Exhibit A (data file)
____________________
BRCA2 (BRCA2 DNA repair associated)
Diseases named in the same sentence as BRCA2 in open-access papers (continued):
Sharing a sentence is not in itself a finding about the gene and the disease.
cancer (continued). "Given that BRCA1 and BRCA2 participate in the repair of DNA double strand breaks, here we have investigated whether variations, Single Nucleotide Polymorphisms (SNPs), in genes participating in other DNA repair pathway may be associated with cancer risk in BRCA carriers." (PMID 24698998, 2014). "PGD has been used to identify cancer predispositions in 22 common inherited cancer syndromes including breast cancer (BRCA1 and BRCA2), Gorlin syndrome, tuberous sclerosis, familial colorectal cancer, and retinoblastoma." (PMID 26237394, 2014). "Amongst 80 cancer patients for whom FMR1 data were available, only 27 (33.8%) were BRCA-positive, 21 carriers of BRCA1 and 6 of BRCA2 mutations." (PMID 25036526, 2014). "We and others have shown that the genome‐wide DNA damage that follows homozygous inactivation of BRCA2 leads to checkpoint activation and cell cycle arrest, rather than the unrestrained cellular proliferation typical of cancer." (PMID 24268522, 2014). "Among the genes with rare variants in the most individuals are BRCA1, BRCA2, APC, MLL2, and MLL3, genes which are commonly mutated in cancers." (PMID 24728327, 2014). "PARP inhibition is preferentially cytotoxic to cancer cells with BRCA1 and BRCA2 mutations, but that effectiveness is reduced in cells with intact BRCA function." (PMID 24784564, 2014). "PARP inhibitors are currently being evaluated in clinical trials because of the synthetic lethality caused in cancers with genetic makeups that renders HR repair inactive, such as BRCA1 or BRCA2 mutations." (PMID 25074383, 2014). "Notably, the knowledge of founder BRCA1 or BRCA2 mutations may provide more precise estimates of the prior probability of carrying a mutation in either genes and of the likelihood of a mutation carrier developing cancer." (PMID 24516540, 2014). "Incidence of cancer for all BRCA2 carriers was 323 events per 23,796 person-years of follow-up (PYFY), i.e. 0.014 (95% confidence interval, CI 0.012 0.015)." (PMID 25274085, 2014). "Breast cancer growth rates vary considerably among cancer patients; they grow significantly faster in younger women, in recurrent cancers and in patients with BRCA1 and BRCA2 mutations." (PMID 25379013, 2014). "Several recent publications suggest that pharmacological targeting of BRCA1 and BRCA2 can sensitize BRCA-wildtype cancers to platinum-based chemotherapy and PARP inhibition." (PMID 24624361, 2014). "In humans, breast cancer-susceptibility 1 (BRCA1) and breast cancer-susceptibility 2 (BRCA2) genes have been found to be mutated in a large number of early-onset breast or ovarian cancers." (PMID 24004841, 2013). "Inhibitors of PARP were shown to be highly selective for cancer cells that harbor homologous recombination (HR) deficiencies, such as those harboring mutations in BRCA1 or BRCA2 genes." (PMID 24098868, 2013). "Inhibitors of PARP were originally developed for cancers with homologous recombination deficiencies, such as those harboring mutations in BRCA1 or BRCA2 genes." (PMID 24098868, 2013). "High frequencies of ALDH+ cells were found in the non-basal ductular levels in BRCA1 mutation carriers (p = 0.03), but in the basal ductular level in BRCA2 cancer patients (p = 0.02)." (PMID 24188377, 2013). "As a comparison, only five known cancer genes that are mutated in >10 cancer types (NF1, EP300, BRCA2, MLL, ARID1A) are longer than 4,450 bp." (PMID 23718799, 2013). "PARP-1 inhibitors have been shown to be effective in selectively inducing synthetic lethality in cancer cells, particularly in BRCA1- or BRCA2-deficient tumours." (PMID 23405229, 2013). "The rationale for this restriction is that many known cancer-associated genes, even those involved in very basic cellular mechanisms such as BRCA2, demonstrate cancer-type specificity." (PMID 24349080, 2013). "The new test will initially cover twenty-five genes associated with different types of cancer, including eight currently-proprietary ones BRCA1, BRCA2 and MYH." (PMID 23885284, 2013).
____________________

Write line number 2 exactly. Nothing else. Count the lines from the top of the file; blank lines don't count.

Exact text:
Diseases named in the same sentence as BRCA2 in open-access papers (continued):